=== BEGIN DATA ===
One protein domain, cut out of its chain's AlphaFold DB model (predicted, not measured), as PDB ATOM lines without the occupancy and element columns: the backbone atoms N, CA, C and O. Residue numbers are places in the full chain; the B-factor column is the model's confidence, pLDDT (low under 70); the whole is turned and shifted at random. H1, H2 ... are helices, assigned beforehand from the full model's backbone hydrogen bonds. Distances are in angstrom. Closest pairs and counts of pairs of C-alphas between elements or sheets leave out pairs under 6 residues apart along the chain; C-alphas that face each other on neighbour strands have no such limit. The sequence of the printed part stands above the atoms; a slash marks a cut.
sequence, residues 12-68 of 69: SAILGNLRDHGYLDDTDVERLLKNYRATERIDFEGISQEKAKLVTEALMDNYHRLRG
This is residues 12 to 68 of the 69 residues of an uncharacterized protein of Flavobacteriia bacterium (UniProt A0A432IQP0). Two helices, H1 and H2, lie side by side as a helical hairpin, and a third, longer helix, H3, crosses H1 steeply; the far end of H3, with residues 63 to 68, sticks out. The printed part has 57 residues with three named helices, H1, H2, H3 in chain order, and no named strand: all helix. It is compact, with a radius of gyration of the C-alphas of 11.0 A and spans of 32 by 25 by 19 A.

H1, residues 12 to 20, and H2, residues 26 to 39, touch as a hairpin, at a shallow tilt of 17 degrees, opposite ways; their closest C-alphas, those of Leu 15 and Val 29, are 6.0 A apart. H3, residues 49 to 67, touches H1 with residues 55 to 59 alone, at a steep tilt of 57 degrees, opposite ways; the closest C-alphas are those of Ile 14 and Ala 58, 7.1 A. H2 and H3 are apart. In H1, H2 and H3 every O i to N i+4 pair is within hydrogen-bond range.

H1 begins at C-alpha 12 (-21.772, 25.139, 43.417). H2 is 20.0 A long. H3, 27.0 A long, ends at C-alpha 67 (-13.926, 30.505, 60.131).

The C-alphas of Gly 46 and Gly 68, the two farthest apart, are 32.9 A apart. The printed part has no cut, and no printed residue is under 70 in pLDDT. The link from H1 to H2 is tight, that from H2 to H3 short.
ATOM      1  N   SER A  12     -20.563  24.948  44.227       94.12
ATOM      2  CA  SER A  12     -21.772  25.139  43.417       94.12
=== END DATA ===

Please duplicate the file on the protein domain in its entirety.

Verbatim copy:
One protein domain, cut out of its chain's AlphaFold DB model (predicted, not measured), as PDB ATOM lines without the occupancy and element columns: the backbone atoms N, CA, C and O. Residue numbers are places in the full chain; the B-factor column is the model's confidence, pLDDT (low under 70); the whole is turned and shifted at random. H1, H2 ... are helices, assigned beforehand from the full model's backbone hydrogen bonds. Distances are in angstrom. Closest pairs and counts of pairs of C-alphas between elements or sheets leave out pairs under 6 residues apart along the chain; C-alphas that face each other on neighbour strands have no such limit. The sequence of the printed part stands above the atoms; a slash marks a cut.
sequence, residues 12-68 of 69: SAILGNLRDHGYLDDTDVERLLKNYRATERIDFEGISQEKAKLVTEALMDNYHRLRG
This is residues 12 to 68 of the 69 residues of an uncharacterized protein of Flavobacteriia bacterium (UniProt A0A432IQP0). Two helices, H1 and H2, lie side by side as a helical hairpin, and a third, longer helix, H3, crosses H1 steeply; the far end of H3, with residues 63 to 68, sticks out. The printed part has 57 residues with three named helices, H1, H2, H3 in chain order, and no named strand: all helix. It is compact, with a radius of gyration of the C-alphas of 11.0 A and spans of 32 by 25 by 19 A.

H1, residues 12 to 20, and H2, residues 26 to 39, touch as a hairpin, at a shallow tilt of 17 degrees, opposite ways; their closest C-alphas, those of Leu 15 and Val 29, are 6.0 A apart. H3, residues 49 to 67, touches H1 with residues 55 to 59 alone, at a steep tilt of 57 degrees, opposite ways; the closest C-alphas are those of Ile 14 and Ala 58, 7.1 A. H2 and H3 are apart. In H1, H2 and H3 every O i to N i+4 pair is within hydrogen-bond range.

H1 begins at C-alpha 12 (-21.772, 25.139, 43.417). H2 is 20.0 A long. H3, 27.0 A long, ends at C-alpha 67 (-13.926, 30.505, 60.131).

The C-alphas of Gly 46 and Gly 68, the two farthest apart, are 32.9 A apart. The printed part has no cut, and no printed residue is under 70 in pLDDT. The link from H1 to H2 is tight, that from H2 to H3 short.
ATOM      1  N   SER A  12     -20.563  24.948  44.227       94.12
ATOM      2  CA  SER A  12     -21.772  25.139  43.417       94.12